Strengthening Constitutional Self-Government

No Left Turns

Reid and Burris

So am I missing something here? I don’t normally agree with Harry Reid, but his claim that the Senate can refuse to seat Roland Burris, the man that disgraced Illinois governor Rod Blagojevich has appointed to fill the seat left vacant by Barack Obama’s election as president, seems to be on the mark.

As I recall, during the Civil War the Senate and House refused to seat the congressinal delegations from the newly reconstructed states of Louisiana and Arkansas because the radicals in both houses disagreed with Lincoln over Reconstruction policy. If they could refuse to seat members whose credentials they questioned, why can’t the Senate refuse to seat Burris? Perhaps the constitutional lawyers out there can explain why Reid is wrong.

Discussions - 9 Comments

On what constitutional grounds could Reid and the Democrats block Blago's appointment? Blago has not been indicted on any charges, is the legitimate Governor of the state, and is presumed innocent until proven guilty. The 17th amendment says nothing about the members of the Senate having any auhtority to approve the appointment of a senator by the governor. Maybe after Burris is seated the Senate could attempt to expel him under Art. 1, Sect. 5 Clause 2. The difficulty is that they would then be dealing with Burris not Blago. Burris has not been indicted or found guilty of anything and is presumed therefore to be a decent man and prefectly qualified to be a senator.

Eugen Volokh has been posting on this issue. Both sides are linked above.

IIRC, the Dems in Congress have in several instances seated the "loser" in an election for the House. That is, the candidate who received fewer votes but was a Democrat.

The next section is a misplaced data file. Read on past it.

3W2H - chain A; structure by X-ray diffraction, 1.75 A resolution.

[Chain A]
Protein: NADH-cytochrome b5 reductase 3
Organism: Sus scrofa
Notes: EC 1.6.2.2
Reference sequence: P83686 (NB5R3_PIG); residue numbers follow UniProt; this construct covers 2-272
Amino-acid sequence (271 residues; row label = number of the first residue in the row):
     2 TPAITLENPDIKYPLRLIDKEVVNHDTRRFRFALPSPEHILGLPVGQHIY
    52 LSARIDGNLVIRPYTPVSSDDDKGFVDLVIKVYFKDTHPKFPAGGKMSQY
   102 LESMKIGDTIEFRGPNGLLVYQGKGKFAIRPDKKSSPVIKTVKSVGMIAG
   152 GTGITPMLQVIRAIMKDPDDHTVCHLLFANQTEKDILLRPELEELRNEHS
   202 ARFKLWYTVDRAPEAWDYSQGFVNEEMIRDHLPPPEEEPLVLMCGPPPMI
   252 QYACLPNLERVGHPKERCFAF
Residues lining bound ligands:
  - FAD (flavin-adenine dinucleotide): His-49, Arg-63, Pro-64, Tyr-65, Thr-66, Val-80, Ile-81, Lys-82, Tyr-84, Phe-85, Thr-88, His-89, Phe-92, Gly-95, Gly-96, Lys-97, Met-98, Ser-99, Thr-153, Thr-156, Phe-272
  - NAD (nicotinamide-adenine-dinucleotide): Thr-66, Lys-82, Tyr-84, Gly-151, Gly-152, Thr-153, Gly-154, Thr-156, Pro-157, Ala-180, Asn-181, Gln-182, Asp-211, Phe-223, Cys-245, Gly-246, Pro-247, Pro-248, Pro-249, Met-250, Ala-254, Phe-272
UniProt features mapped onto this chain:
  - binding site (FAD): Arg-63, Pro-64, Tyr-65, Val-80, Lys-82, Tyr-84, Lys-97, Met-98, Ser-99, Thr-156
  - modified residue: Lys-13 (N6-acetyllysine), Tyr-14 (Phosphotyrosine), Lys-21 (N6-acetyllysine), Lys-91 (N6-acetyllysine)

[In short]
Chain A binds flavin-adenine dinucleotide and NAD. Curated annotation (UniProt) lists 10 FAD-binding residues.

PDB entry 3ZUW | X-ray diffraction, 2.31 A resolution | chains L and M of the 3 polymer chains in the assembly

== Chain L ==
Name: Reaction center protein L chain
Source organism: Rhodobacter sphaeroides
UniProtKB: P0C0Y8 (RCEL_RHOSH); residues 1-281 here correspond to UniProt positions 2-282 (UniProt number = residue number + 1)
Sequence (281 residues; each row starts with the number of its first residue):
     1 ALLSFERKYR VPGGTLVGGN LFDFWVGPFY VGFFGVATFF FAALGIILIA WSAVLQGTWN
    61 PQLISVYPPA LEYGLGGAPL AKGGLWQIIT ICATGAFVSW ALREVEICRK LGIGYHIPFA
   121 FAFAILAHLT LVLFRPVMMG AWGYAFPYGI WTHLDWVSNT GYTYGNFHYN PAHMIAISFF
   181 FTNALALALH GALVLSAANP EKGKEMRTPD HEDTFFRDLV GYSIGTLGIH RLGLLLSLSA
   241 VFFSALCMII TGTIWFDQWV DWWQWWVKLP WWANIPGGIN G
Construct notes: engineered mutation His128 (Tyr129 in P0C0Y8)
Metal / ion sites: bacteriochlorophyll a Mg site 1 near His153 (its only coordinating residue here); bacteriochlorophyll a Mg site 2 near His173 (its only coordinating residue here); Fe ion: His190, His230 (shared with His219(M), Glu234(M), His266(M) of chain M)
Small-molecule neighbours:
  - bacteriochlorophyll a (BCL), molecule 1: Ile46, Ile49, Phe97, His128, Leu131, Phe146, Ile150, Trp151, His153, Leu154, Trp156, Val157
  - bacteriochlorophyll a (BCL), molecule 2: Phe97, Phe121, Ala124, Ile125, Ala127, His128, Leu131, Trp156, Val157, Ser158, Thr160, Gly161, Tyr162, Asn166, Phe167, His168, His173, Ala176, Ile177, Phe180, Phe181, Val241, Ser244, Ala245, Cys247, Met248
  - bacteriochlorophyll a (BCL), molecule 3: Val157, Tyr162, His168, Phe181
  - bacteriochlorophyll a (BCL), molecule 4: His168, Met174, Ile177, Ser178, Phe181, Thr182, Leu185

If that's allowable, and it was never defeated in court, then I have a hard time seeing why this current issue represents some novel problem.

I don't have time to track down the case, but I believe it was in the 1970's in NH, where the Republican candidate won the election by something like two votes, and the Democratic Congress gave the seat to the losing Democrat.

The Powell Jr. case should restrict the Senate to rejecting members of the Senate only to the 3 specific requirements (age, citizenship, residency) in A1 S3. The SC ruled the House could not invent other standards. Powell was legally elected, Buriss has been legally appointed. The difference is minor - both cases follow the legal proscription for choosing a senator under the 17th Amendment. I see little legal room here. Sen. Reid's statement that "We [the Senate]determine who sits in the Senate" is arrogance; it is the people of a state and the duly elected state executive empowered by the state legislature who choose the Senator from that state. If the Senate truly has the power to choose it's own members, they could reject the will of the people of a state for whatever political, ideological, personal, racist reason they might have.

Did the SC ever rule on the legality of the House and Senate refusing to seat representatives of Arkansas and Louisiana?

The SC ruled ...

I know this is a profound shock to some people, but not all of us regard the SC as the final word on all topics.

Google "Republican Richard McIntyre" to see how creative Congress has been in the past in seating who it wants to.

I think 'John' is referring to the seat contested by Louis Wyman and John Durkin in 1975. The Senate ultimately refused to seat Mr. Wyman. A special election was called for the fall of 1975 which John Durkin won.

IIRC, the problem in the McIntyre - McCloskey contest in 1985 was disputes over the criteria for evaluating paper ballots which were defective in some way but which had markings on them indicating a choice. The Washington Post editorialized in favor of seating Richard McIntyre, so it is doubtful that the decision rules which the Democratic majority was applying would have been considered fair by an impartial observer.

John - never meant to imply the SC had all the answers. But this seems headed to the courts, where precedent usually matters.

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